FSM-A \ Free Speech Movement Archives \ FSM-A
The Beginning of the FSM
Chronology of Events
September 10 
A letter authored by "a former student" and distributed with the Slate Supplement Report called for an "open, fierce and thoroughgoing rebellion" on the Berkeley campus. Although the letter did not relate specifically to the "free speech issue," it sounded the rallying cry for subsequent events:
The University does not deserve a response of loyalty and allegiance from you. There is only one proper response to Berkeley from undergraduates: that you ORGANIZE AND SPLIT THIS CAMPUS WIDE OPEN! . . .
"Go to the top. Make your demands to the Regents. If they refuse to give you an audience: start a program of agitation, petitioning, rallies, etc., in which the final resort will be CIVIL DISOBEDIENCE. In the long run, there is the possibility that you will find it necessary to perform civil disobedience at a couple of major University public ceremonies . . ."
The Ad Hoc Committee to End Discrimination -- led by former Berkeley student and Slate founder Michael Myerson and by Tracy Sims, leader of the Palace Hotel demonstrations -- announced plans to picket the Oakland Tribune for the third Friday in a row, and held a noon rally at the Bancroft and Telegraph entrance to the Berkeley campus.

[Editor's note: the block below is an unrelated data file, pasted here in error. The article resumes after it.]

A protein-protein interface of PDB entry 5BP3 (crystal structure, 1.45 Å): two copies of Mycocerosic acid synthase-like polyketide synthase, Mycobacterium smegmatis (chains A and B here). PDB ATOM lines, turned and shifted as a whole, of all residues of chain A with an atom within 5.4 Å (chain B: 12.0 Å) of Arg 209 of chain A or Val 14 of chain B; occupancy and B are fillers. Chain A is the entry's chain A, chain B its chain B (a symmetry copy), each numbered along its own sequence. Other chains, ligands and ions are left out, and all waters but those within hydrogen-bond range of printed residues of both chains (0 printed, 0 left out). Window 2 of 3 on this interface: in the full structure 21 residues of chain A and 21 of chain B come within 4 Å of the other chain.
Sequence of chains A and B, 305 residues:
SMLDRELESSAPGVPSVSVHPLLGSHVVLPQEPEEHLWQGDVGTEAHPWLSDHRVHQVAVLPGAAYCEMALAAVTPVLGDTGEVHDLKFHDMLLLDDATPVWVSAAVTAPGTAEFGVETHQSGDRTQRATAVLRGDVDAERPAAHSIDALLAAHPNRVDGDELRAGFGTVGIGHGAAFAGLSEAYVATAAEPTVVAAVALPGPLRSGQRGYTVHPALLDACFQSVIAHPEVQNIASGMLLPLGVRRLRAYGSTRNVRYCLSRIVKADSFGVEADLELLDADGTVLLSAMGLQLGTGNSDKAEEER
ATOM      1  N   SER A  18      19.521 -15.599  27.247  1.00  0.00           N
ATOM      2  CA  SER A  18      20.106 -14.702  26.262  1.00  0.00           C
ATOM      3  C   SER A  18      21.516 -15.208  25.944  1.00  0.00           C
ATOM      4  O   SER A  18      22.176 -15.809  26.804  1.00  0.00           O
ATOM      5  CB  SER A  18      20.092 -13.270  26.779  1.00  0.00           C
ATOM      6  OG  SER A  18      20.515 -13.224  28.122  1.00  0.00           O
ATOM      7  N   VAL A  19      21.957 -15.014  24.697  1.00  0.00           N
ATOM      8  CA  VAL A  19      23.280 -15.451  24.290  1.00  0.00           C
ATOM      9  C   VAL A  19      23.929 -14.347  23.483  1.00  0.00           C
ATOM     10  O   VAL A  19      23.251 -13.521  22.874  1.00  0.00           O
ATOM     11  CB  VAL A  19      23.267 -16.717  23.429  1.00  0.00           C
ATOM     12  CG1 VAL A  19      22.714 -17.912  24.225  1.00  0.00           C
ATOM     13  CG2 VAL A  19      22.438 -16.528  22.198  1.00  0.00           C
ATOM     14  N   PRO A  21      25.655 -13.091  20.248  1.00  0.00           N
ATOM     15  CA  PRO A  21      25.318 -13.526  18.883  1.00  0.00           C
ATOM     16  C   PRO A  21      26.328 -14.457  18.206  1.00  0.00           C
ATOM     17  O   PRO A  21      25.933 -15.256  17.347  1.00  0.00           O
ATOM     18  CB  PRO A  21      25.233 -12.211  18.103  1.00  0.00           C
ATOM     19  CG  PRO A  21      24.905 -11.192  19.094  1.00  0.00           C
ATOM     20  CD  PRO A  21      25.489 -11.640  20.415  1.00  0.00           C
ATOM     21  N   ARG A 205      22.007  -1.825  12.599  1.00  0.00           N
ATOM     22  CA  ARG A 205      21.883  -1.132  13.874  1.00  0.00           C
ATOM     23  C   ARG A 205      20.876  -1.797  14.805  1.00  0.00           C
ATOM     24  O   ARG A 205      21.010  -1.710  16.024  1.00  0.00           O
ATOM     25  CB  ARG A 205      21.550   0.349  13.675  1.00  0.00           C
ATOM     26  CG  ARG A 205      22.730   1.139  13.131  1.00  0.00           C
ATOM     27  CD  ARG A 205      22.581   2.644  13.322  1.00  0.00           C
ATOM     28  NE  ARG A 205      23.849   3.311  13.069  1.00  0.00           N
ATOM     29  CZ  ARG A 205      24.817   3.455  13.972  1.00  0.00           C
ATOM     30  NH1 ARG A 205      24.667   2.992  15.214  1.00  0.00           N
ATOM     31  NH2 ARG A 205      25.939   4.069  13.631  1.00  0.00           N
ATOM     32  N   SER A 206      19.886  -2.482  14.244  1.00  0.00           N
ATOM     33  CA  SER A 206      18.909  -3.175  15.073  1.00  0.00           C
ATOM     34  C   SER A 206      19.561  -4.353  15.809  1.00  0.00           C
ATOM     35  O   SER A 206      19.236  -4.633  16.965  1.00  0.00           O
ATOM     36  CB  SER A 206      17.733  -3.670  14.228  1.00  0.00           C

1. Presidents or chairmen and advisers of all student organizations received a letter from Dean of Students Katherine A. Towle, dated Sept. 14, announcing that, effective Sept. 21, tables would no longer be permitted in the 26-foot strip of University property at the Bancroft and Telegraph entrance, and that advocative literature and activities on off-campus political issues also would be prohibited:
A facultyChronology points to event in June, 1964
June During Republican National Convention, according to San Francisco Chronicle, 4 Dec. 1964, charges are made by Goldwater supporters that Scranton supporters are illegally recruiting student volunteers on campus.
4 Sept Picketing of Oakland Tribune by Ad Hoc Committee to End Discrimination, which recruits support on Berkeley campus